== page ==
Staunton, Nov. 15 – Soviet and Russian officials have often promoted dialects in non-Russian languages to divide otherwise united peoples and make it easier for Moscow to rule them. But these same officials don’t want to acknowledge an important reality: the Russian language contains many regional subgroups and so some Russians nowcan’t understand others.
Given the centrality of language in the definition of nation and nationality in Russian and Soviet thinking, it is no surprise that Moscow has been concerned when regional groups like the Siberians or proto-national groups like the Cossacks have worked to develop their own distinctive languages (windowoneurasia.blogspot.com/2008/05/window-on-eurasia-activists-work-to.html, windowoneurasia.blogspot.com/2010/09/window-on-eurasia-push-for-siberian.html and windowoneurasia2.blogspot.com/2019/06/cossacks-must-revive-their-national.html).
But Moscow faces a bigger problem than that. Many regions with less developed ethno-national identities are developing distinctive dialects. Even Ryazan which is quite close to the Russian capital now has a dialect that is quite different from what the Russian government defines as standard, that is to say, Muscovite, Russian (windowoneurasia2.blogspot.com/2020/11/even-ryazan-russians-near-moscow-have.html).
The AdMe portal has offered a collection of more than 60 words used in some regions but not others and that it suggests anyone who wants to travel from one region to another needs to learn if he or she wants to understand and be understood (adme.ru/svoboda-narodnoe-tvorchestvo/posmotrite-na-slova-kotorye-v-odnom-regione-govoryat-vse-a-na-drugom-konce-strany-nikto-ne-ponimaet-2513254/).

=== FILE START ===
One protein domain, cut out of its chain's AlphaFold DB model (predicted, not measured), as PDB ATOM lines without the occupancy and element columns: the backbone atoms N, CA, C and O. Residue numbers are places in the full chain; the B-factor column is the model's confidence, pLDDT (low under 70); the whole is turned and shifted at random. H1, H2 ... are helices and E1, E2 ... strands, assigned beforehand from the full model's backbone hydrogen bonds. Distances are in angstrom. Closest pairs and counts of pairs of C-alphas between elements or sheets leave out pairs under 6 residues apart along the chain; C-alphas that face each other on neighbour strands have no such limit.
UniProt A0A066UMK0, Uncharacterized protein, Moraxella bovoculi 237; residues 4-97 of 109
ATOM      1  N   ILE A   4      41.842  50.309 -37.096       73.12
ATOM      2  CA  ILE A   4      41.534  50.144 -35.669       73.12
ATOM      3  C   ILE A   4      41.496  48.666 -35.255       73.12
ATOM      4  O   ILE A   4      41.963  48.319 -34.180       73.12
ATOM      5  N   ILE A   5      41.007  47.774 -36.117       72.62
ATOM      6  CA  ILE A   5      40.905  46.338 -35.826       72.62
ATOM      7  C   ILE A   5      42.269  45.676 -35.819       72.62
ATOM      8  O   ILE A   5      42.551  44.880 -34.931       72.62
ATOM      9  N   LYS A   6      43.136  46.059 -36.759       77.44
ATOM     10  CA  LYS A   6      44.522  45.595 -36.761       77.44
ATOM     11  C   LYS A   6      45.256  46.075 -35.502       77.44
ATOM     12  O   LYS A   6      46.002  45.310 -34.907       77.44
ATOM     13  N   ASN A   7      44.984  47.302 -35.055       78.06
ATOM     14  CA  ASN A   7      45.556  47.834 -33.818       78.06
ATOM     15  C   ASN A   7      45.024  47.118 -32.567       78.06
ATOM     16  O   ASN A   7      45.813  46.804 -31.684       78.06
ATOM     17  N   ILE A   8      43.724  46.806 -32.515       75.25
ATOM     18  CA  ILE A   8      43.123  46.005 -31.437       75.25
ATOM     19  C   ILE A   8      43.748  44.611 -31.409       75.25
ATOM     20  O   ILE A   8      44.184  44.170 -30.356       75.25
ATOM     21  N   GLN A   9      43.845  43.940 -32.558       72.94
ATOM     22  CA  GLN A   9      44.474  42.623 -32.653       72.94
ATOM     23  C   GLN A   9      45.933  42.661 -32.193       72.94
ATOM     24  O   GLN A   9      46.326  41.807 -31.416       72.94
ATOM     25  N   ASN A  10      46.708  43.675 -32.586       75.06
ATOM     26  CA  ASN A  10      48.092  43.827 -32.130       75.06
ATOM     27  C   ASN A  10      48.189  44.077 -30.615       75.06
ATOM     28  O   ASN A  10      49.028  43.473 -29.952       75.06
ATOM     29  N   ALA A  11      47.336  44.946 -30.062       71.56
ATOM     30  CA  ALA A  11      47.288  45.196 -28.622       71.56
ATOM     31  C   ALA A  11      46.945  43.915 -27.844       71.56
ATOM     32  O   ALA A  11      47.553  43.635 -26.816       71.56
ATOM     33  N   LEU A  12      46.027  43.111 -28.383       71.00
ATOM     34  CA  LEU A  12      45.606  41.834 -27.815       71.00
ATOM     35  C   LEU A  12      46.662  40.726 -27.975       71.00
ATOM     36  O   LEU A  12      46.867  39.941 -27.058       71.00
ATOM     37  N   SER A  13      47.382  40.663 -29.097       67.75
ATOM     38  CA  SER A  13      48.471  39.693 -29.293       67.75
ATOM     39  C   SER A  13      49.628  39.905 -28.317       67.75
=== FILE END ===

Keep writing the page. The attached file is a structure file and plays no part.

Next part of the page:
Three things are striking about the AdMe list. First, almost every predominantly ethnic Russian oblast and kray has a sufficiently developed dialect to make understanding by outsiders difficult. Second, many of the dialectal words are substitutes for key nouns and verbs. And third, those who don’t know these words are outsiders whatever their supposedly shared ethnicity.
Andrey Sherbakov, a philologist at the Pushkin Russian Language Institute, says that regionalisms in Russia are today so far advanced that people in Moscow can more or less quickly say where another Russian arriving in the capital is from as longtime Muscovites and people from elsewhere use different words for the same things (kp.ru/daily/27471/4677869/).
The scholar makes a sharp distinction between dialects and regionalisms. The latter are historical forms, typically found in rural areas, which gradually lose out to standard Russian as people become more urban and educated. Regionalisms in contrast are words that are spread even among the educated within a particular region.
According to Shcherbakov, regionalisms tend to have a shelf life of a generation or so before disappearing or being replaced by new regionalisms. As one generation grows up, it doesn’t transmit these words in most cases to the next which instead adopts its own regionalisms. The power of regions to produce such linguistic diversity, however, continues unabated despite modernization.
The Moscow researcher’s acknowledge is a rare example of a scholar in the center admitting what is a fact of life: regional identities and the language people in the regions speak are both powerful and have a self-renewing quality which the centralizing and homogenizing policies of the center have proven more or less powerless to break.